July 7, 2003 – Less than three weeks after passing parts of the governor's fiscal recovery package, but before the measures reach his desk for action, some lawmakers — including the Senate president — are having second thoughts about one item they approved: the "environmental user fee" of 2 cents per pound on most goods shipped into or manufactured in the territory.
Senate President David Jones says he's ready to repeal the measure, passed in special session on June 18. "In light of the public concerns raised, specifically by the business community, in terms of the cost that would be borne by the consumers," Jones said, "we cannot support the tax as passed." He said the key issue is the fact that the new "fee" would increase the cost of the goods.
Gov. Charles W. Turnbull proposed an "environmental use tax" (he called it a tax; the Senate rechristened it a "fee") of 2 cents a pound to help pay for court-ordered repairs to the territory's wastewater system. The measure immediately sparked public outcry.
Critics said adding 2 cents per pound would increase construction costs by thousands of dollars, even though certain building materials are exempted, and that it could ultimately derail other portions of the governor's fiscal recovery plan, notably his proposed capital improvement projects. (See "Opponents say 'two cents' tax not worth it".)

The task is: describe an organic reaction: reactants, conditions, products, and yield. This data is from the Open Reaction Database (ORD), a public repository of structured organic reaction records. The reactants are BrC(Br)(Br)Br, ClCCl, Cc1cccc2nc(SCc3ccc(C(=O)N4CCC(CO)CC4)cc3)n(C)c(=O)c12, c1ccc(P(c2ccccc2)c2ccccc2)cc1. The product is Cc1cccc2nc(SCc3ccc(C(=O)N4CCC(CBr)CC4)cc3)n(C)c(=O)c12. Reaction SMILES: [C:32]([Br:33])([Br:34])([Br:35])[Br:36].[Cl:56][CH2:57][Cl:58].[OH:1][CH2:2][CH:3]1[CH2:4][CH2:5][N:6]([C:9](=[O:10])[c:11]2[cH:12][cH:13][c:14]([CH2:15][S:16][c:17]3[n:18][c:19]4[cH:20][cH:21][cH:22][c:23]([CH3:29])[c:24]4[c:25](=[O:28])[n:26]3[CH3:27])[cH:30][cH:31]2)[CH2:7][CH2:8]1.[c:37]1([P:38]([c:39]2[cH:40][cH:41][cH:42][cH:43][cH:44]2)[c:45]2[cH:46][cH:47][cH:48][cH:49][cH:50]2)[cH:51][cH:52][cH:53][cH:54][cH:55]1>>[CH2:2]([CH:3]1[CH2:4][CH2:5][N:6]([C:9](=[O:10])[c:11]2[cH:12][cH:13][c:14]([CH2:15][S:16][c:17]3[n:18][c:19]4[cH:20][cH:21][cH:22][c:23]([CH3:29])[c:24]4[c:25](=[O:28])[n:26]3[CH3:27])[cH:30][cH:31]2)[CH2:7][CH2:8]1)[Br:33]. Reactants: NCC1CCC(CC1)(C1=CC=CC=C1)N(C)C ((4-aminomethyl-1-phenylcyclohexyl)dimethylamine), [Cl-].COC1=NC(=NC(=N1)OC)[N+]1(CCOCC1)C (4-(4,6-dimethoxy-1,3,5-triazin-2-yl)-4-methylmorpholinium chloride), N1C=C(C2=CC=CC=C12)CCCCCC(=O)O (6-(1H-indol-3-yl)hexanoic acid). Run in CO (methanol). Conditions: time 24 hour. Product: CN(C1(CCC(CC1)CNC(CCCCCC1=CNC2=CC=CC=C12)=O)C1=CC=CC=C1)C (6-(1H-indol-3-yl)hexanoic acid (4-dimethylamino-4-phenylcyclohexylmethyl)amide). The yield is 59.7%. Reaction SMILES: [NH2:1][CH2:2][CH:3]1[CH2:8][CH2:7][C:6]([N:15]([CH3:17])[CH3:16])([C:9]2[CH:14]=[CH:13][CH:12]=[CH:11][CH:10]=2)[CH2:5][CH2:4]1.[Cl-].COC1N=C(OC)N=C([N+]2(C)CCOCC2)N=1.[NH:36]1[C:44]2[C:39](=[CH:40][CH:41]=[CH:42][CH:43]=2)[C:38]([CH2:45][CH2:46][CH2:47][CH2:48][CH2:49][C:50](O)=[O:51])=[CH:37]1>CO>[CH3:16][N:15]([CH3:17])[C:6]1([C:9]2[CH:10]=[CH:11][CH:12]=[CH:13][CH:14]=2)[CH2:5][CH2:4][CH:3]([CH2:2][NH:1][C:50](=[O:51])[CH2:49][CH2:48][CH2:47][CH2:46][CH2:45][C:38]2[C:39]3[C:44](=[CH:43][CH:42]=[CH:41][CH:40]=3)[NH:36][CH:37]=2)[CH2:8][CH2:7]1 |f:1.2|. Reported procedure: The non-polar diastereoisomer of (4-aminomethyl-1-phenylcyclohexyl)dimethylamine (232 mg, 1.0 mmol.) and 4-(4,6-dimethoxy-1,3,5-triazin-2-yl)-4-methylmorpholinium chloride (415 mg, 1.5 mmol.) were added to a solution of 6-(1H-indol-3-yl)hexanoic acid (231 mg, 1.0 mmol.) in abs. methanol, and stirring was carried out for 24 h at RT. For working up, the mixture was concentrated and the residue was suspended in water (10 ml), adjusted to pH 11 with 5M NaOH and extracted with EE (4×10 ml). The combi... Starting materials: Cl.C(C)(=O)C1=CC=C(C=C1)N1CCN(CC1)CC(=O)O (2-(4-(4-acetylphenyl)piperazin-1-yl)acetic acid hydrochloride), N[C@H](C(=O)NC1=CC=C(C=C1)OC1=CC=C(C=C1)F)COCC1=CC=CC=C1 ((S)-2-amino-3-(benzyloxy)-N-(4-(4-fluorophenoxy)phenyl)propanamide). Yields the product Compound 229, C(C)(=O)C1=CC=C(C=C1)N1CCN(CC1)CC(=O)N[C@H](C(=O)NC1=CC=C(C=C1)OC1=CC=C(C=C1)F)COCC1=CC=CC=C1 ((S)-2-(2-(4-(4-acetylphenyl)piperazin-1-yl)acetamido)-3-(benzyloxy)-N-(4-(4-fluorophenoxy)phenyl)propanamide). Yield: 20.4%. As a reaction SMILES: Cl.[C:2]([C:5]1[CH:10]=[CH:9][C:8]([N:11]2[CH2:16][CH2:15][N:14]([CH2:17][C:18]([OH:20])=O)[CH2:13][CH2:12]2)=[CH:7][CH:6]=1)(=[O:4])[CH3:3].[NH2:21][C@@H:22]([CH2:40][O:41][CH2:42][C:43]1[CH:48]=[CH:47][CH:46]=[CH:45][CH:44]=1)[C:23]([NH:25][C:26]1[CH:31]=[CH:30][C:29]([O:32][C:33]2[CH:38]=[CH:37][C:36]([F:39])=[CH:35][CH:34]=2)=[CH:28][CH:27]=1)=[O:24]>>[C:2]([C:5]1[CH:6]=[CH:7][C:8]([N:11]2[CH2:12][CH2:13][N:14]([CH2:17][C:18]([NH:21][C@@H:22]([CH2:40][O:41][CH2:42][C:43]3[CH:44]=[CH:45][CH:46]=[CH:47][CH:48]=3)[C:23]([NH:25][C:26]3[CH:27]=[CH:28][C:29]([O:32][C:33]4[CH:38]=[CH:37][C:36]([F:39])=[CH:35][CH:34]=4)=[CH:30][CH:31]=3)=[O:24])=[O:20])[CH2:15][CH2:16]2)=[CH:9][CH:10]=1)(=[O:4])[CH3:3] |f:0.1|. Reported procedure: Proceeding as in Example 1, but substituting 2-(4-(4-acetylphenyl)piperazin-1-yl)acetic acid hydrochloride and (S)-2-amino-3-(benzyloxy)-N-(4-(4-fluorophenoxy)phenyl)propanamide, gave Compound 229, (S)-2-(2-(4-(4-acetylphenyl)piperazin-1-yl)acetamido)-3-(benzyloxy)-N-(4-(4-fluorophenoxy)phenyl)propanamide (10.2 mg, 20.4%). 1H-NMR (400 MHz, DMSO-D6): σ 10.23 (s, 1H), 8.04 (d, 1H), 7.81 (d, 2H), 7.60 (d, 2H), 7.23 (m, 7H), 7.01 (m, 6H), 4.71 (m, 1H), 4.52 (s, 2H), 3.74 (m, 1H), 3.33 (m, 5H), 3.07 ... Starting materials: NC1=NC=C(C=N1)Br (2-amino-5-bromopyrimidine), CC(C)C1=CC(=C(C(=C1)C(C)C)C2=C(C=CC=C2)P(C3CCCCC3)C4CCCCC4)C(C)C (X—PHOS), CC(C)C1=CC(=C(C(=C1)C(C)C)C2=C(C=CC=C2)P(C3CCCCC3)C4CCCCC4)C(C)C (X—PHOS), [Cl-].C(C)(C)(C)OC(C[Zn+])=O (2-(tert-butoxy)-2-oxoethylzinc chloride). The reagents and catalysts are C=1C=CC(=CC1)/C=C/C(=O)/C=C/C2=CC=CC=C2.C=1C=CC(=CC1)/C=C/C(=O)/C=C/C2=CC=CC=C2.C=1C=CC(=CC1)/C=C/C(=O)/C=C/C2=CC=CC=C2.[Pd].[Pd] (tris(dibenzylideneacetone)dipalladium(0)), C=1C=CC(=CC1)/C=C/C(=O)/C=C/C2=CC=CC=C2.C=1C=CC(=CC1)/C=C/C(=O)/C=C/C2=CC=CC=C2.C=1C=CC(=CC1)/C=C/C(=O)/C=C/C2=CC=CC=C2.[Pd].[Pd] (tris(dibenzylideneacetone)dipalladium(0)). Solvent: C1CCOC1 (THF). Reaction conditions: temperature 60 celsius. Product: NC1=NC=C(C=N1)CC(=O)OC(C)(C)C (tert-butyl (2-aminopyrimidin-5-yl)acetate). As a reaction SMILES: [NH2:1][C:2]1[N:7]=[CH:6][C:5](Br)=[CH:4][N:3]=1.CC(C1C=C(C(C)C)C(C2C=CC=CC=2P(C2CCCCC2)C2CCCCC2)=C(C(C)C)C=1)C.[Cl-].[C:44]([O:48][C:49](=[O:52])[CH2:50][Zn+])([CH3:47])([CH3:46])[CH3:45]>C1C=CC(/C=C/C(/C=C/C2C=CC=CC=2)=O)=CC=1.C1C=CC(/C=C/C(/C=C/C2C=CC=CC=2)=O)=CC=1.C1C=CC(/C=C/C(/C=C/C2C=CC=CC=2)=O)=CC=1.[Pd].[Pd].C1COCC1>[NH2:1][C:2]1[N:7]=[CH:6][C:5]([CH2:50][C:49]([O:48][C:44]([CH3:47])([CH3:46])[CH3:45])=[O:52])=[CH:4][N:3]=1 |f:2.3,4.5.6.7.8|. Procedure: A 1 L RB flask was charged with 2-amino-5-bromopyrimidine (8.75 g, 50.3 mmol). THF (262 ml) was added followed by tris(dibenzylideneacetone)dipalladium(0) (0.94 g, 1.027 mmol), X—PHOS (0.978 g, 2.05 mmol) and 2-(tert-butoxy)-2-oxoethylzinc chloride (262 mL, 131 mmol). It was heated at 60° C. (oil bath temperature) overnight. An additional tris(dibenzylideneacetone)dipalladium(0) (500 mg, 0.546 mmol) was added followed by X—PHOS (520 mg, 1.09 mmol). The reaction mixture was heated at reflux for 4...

Jones said the Senate will have to find another revenue stream to fund the sewage collection and treatment system repairs, which the government wants to direct through the creation of a waste management authority. He said neither businesses not their customers should be forced to fund sewer repairs, because they are already struggling in a depressed economy.
"It's going to cost money," Jones said. "Yet, we could find a more equitable and less onerous way of funding that authority." While the 2-cent tax "would yield a lot of money for the government of the Virgin Islands," he said, "it will do serious harm to the private sector and indeed the consumers of the territory, something that I personally would not support."
Noel Loftus, a former St. Croix Chamber of Commerce president and owner of a flooring business, said he was happy to hear of Jones's change of heart. After reading the measure approved, Loftus said, he became even more convinced that the only thing for lawmakers to do is to repeal it.
"The money's going to the General Fund. No waste management authority has yet been created," he said. "But I think the fundamental flaw was that no analysis was done on the bill in the first place."
The governor has not indicated whether he intends to sign the fiscal recovery measures passed by the Senate on June 18 into law. The financial lynchpin of his plan, a bill authorizing the government to borrow another $235 million on the bond market, is currently before the Rules Committee, which is scheduled to take it up on Friday.
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